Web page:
Tapping into sovereign wealth funds during the pandemic
Reeling under the twin shock of weak oil prices and the coronavirus pandemic, Gulf economies might have no other option but to tap into their rainy day sovereign wealth funds. While the monarchies have announced stimulus packages of tens of billions of dollars and introduced several austerity measures, the potential of their sovereign wealth funds remains untapped.
These state-owned funds in the region have assets upwards of two trillion dollars which are now urgently required to shore up their economies. But so far, no large-scale investments by these wealth funds have been announced, despite calls from international bodies like IMF to do so. Experts say that the immediate and judicious use of can save jobs, protect profits, lift stock markets, maintain non-oil revenues and stem the spiral of property prices.
While the whole world is under the economic shock of the pandemic, oil-exporting countries are further hampered by the crash in prices. According to the IMF, oil exporters in the Middle East and North Africa (MENA) region will see a fall in receipts to the tune of $226 billion. This will weigh down the governments’ ability to provide a boost to their pandemic-hit economies by wreaking havoc on their budgets and widening fiscal deficits. Among the MENA countries, real GDP is expected to contract by 4.2% this year instead of growing by 2.1% as predicted earlier. This is especially problematic because in many of these countries the governments have been doing the heavy lifting in diversifying and transforming the economies.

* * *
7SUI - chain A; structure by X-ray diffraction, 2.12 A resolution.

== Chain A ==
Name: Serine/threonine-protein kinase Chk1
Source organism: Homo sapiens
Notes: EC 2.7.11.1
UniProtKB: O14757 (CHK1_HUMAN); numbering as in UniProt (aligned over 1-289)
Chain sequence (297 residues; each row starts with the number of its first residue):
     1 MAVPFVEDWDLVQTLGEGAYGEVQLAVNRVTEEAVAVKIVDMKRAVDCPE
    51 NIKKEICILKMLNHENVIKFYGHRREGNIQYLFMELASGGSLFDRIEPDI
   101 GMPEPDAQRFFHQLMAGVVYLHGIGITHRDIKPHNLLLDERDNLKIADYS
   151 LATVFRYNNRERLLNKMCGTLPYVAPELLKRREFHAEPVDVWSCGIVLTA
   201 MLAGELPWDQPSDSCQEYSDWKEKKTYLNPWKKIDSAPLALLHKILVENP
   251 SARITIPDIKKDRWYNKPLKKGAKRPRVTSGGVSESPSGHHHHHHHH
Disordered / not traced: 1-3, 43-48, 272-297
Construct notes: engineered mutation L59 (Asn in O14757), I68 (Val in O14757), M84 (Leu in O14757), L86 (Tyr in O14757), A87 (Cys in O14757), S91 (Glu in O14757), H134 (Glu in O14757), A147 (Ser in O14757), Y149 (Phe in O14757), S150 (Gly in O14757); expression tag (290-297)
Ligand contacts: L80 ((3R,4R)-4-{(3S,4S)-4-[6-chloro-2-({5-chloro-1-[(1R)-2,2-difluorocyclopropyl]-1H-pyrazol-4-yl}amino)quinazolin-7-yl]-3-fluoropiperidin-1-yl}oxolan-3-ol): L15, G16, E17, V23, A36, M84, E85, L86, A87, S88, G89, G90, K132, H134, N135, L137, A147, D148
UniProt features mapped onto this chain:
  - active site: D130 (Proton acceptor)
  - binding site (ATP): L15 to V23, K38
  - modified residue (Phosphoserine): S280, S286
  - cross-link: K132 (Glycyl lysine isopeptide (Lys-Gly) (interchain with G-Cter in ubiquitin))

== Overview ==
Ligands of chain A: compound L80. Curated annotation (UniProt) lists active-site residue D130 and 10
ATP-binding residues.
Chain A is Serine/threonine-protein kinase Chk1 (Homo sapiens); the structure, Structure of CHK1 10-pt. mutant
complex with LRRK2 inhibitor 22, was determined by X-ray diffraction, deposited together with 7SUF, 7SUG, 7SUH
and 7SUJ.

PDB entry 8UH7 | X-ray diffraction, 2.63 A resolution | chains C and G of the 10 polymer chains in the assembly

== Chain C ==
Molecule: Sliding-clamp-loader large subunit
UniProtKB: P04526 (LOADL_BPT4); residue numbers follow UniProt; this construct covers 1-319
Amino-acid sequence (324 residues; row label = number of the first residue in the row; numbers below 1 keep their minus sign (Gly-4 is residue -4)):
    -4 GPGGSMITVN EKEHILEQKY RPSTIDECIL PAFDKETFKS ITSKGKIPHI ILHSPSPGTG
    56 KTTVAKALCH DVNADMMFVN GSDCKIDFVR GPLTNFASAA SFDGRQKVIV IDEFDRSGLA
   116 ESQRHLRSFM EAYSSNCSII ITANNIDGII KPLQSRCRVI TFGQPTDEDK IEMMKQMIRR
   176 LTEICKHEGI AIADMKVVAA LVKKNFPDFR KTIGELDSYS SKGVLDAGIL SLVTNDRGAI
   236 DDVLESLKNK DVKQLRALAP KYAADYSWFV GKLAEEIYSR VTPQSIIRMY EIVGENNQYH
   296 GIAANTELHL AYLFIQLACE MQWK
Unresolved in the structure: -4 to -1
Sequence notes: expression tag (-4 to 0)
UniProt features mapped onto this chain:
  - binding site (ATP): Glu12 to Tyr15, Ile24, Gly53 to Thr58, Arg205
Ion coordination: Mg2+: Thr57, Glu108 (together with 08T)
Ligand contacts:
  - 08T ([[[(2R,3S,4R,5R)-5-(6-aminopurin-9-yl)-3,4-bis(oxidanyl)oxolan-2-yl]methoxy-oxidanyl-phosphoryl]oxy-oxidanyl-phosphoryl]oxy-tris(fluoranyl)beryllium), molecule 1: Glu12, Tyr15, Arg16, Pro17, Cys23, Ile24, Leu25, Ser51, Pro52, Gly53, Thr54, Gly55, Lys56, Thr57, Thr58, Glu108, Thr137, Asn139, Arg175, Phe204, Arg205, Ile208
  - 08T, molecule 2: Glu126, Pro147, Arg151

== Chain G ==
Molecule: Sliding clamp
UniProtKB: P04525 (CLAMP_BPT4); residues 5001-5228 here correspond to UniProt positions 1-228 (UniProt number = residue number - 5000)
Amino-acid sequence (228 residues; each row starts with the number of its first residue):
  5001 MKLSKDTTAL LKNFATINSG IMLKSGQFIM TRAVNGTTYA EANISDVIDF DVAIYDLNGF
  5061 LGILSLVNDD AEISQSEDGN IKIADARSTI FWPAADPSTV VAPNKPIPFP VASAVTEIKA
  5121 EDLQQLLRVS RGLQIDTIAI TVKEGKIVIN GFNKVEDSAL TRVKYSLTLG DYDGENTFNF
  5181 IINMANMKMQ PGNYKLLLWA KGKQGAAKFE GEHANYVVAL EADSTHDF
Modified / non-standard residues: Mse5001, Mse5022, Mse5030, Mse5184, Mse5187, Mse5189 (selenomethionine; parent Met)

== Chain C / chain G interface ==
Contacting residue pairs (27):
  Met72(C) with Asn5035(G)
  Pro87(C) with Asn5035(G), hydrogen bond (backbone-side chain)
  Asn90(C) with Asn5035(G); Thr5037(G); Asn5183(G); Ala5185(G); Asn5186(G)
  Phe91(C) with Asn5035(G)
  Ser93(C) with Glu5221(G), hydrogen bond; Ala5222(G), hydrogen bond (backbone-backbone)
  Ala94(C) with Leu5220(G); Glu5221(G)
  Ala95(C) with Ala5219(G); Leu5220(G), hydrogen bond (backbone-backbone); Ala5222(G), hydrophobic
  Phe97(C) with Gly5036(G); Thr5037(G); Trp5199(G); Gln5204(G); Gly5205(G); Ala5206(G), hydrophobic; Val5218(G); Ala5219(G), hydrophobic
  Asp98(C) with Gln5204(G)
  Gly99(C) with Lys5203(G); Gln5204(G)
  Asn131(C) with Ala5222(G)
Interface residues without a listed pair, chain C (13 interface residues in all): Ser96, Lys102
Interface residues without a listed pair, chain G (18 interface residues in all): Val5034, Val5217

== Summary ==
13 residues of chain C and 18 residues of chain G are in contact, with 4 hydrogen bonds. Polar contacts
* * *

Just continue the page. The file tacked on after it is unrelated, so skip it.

While sovereign wealth funds seem like the obvious answer, some are preferring to not use these funds locally. Saudi Arabia’s Public Investment Fund has more than $300 billion in assets and has been on a spending spree abroad, buying up stakes in major businesses that are trading at record lows due to the pandemic. It has bought up shares in companies like Walt Disney, Marriott International, Facebook, Boeing, Bank of America and more. It is understood that they will be funding their deficit through borrowing rather than drawing on the sovereign funds.